The others in your life
It can be difficult to tell people you have advanced cancer. There is no easy way to share the diagnosis, but you may find it helps to practise what you are going to say.
How your family and friends react to your diagnosis will vary, and they may not react in the way you expect them to. They may need time to adjust to your diagnosis. They may also have similar fears and anxieties, and need as much information and advice, as you.
Sometimes family members may feel more distressed than the person with cancer. This seems to be more common when there is a lack of communication between the person diagnosed with cancer and the people close to them.
You can guide your friends and family on how much you want to talk about the illness and the different issues you want to think about or plan together. Although you may want to protect the people you care about, sharing the news can often bring you closer.
The effect on people close to you
You may sometimes feel that the hardest part about having advanced cancer is the effect it will have on your family and friends.
Learn more about:
- The effect on partners
- Changes in sexuality and intimacy
- Ways to manage other people’s reactions
- How to tell children
- The effect on friends
- When you don’t want to talk
Family and friends as carers
The people mentioned in this section may also care for you. They may not see themselves as a carer, rather that they are simply helping out as a natural part of their relationship with you. Some people willingly accept the extra responsibilities; others may feel pressured out of a sense of duty. Caring for a person with advanced cancer can be challenging. The demands on your carers may increase as the cancer advances, and they will need support with emotional, practical and physical concerns.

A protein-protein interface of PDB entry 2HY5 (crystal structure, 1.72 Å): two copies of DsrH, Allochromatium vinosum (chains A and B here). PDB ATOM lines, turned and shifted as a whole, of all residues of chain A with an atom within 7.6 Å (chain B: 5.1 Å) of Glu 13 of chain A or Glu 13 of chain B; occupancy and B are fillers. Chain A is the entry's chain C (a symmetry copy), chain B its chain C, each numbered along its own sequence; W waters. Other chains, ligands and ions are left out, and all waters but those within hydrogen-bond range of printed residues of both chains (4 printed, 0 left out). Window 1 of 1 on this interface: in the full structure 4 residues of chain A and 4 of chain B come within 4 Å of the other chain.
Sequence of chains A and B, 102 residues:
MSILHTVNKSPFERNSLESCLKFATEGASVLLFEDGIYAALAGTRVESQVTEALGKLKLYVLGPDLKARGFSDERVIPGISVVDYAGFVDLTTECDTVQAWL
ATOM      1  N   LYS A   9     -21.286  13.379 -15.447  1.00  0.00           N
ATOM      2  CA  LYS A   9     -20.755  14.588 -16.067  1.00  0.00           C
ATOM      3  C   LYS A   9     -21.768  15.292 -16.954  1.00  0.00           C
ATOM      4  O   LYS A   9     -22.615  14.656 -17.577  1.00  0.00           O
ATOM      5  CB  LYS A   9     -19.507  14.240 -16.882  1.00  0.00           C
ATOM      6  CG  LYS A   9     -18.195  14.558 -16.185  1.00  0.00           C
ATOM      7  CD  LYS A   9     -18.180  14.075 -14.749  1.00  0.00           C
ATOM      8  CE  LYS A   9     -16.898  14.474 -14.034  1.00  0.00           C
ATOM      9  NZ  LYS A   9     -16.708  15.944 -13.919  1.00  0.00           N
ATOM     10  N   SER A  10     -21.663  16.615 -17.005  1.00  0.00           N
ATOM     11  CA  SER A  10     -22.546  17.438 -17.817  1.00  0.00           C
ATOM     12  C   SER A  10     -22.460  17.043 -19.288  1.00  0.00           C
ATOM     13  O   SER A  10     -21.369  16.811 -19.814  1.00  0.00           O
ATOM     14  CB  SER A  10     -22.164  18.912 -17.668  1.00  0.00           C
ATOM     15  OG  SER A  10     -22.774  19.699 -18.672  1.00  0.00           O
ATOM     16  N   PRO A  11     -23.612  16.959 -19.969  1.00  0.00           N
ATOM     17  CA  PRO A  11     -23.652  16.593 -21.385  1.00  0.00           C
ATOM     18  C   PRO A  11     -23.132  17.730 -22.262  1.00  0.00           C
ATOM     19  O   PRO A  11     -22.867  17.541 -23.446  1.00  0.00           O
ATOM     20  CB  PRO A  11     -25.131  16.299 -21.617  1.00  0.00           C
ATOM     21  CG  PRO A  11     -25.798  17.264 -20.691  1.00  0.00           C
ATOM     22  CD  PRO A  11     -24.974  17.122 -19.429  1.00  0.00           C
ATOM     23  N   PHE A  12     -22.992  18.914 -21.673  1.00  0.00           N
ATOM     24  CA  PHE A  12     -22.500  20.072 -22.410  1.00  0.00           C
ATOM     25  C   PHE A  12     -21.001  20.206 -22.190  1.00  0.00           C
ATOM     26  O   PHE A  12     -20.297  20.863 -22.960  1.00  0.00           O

For more on this, see our Caring for someone with cancer.
Download a PDF booklet on this topic.
Prof Nicholas Glasgow, Head, Calvary Palliative and End of Life Care Research Institute, ACT; Kathryn Bennett, Nurse Practitioner, Eastern Palliative Care Association Inc., VIC; Dr Maria Ftanou, Head, Clinical Psychology, Peter MacCallum Cancer Centre, and Research Fellow, Melbourne School of Population and Global Health, The University of Melbourne, VIC; Erin Ireland, Legal Counsel, Cancer Council NSW; Nikki Johnston, Palliative Care Nurse Practitioner, Clare Holland House, Calvary Public Hospital Bruce, ACT; Judy Margolis, Consumer; Linda Nolte, Program Director, Advance Care Planning Australia; Kate Reed- Cox, Nurse Practitioner, National Clinical Advisor, Palliative Care Australia; Helena Rodi, Project Manager, Advance Care Planning Australia; Kaitlyn Thorne, Coordinator Cancer Support, 13 11 20, Cancer Council Queensland.
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